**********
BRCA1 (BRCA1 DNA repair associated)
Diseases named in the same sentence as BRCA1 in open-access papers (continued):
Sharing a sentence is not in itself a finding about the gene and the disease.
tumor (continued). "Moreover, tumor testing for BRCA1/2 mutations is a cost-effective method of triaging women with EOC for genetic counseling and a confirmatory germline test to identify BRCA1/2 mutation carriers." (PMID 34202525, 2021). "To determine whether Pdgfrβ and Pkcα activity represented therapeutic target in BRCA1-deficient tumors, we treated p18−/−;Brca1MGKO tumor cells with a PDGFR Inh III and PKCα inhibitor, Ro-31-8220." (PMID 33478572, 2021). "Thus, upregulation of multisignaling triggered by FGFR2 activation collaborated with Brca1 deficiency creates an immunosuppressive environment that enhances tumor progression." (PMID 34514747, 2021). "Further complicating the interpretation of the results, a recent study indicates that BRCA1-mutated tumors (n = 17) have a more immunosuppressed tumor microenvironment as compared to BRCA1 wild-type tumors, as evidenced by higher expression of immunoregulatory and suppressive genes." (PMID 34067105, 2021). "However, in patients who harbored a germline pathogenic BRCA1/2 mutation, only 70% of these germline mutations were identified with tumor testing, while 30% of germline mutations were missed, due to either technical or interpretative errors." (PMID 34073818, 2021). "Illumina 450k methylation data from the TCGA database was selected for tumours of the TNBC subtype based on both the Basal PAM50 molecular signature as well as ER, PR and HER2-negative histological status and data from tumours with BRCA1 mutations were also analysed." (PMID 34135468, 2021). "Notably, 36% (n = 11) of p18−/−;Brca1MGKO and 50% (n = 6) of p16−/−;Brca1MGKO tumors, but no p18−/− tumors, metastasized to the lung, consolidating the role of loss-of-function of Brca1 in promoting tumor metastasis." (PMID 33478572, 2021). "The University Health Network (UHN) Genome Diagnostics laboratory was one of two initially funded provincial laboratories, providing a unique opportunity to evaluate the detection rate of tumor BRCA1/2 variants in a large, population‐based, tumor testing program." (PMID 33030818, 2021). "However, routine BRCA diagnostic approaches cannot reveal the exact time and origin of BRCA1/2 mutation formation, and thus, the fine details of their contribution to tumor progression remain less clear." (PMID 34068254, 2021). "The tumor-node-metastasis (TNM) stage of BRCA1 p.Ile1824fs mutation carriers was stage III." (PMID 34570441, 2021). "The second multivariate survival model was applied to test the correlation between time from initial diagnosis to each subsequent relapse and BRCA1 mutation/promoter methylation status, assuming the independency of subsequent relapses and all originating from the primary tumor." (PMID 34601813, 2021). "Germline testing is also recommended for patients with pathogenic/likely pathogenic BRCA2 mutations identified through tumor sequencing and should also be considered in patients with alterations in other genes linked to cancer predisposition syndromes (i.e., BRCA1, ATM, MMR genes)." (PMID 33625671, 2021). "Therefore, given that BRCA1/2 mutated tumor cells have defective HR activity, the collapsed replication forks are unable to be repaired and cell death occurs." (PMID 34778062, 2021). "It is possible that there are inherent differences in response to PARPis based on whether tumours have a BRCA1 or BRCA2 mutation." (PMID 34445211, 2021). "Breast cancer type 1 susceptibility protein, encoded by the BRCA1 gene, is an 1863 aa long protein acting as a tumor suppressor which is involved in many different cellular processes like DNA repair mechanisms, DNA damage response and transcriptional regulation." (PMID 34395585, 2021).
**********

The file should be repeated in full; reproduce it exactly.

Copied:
BRCA1 (BRCA1 DNA repair associated)
Diseases named in the same sentence as BRCA1 in open-access papers (continued):
Sharing a sentence is not in itself a finding about the gene and the disease.
tumor (continued). "Moreover, tumor testing for BRCA1/2 mutations is a cost-effective method of triaging women with EOC for genetic counseling and a confirmatory germline test to identify BRCA1/2 mutation carriers." (PMID 34202525, 2021). "To determine whether Pdgfrβ and Pkcα activity represented therapeutic target in BRCA1-deficient tumors, we treated p18−/−;Brca1MGKO tumor cells with a PDGFR Inh III and PKCα inhibitor, Ro-31-8220." (PMID 33478572, 2021). "Thus, upregulation of multisignaling triggered by FGFR2 activation collaborated with Brca1 deficiency creates an immunosuppressive environment that enhances tumor progression." (PMID 34514747, 2021). "Further complicating the interpretation of the results, a recent study indicates that BRCA1-mutated tumors (n = 17) have a more immunosuppressed tumor microenvironment as compared to BRCA1 wild-type tumors, as evidenced by higher expression of immunoregulatory and suppressive genes." (PMID 34067105, 2021). "However, in patients who harbored a germline pathogenic BRCA1/2 mutation, only 70% of these germline mutations were identified with tumor testing, while 30% of germline mutations were missed, due to either technical or interpretative errors." (PMID 34073818, 2021). "Illumina 450k methylation data from the TCGA database was selected for tumours of the TNBC subtype based on both the Basal PAM50 molecular signature as well as ER, PR and HER2-negative histological status and data from tumours with BRCA1 mutations were also analysed." (PMID 34135468, 2021). "Notably, 36% (n = 11) of p18−/−;Brca1MGKO and 50% (n = 6) of p16−/−;Brca1MGKO tumors, but no p18−/− tumors, metastasized to the lung, consolidating the role of loss-of-function of Brca1 in promoting tumor metastasis." (PMID 33478572, 2021). "The University Health Network (UHN) Genome Diagnostics laboratory was one of two initially funded provincial laboratories, providing a unique opportunity to evaluate the detection rate of tumor BRCA1/2 variants in a large, population‐based, tumor testing program." (PMID 33030818, 2021). "However, routine BRCA diagnostic approaches cannot reveal the exact time and origin of BRCA1/2 mutation formation, and thus, the fine details of their contribution to tumor progression remain less clear." (PMID 34068254, 2021). "The tumor-node-metastasis (TNM) stage of BRCA1 p.Ile1824fs mutation carriers was stage III." (PMID 34570441, 2021). "The second multivariate survival model was applied to test the correlation between time from initial diagnosis to each subsequent relapse and BRCA1 mutation/promoter methylation status, assuming the independency of subsequent relapses and all originating from the primary tumor." (PMID 34601813, 2021). "Germline testing is also recommended for patients with pathogenic/likely pathogenic BRCA2 mutations identified through tumor sequencing and should also be considered in patients with alterations in other genes linked to cancer predisposition syndromes (i.e., BRCA1, ATM, MMR genes)." (PMID 33625671, 2021). "Therefore, given that BRCA1/2 mutated tumor cells have defective HR activity, the collapsed replication forks are unable to be repaired and cell death occurs." (PMID 34778062, 2021). "It is possible that there are inherent differences in response to PARPis based on whether tumours have a BRCA1 or BRCA2 mutation." (PMID 34445211, 2021). "Breast cancer type 1 susceptibility protein, encoded by the BRCA1 gene, is an 1863 aa long protein acting as a tumor suppressor which is involved in many different cellular processes like DNA repair mechanisms, DNA damage response and transcriptional regulation." (PMID 34395585, 2021).